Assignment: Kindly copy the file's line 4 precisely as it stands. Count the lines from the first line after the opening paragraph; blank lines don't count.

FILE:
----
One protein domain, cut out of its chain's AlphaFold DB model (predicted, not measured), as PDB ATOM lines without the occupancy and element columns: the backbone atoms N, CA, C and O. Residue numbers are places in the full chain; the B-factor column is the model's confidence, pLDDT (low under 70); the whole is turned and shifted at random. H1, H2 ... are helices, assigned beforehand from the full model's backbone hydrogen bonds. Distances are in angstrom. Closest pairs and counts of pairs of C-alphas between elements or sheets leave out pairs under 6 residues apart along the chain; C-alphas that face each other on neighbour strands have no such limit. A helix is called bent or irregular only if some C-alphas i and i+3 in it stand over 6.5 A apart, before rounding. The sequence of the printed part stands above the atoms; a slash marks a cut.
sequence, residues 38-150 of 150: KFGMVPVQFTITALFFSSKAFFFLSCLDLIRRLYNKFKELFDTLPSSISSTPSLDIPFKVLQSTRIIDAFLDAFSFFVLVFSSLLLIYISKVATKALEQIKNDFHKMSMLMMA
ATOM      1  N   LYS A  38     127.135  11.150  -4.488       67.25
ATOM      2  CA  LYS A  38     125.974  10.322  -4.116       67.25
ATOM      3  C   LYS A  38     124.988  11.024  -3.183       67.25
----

ATOM      3  C   LYS A  38     124.988  11.024  -3.183       67.25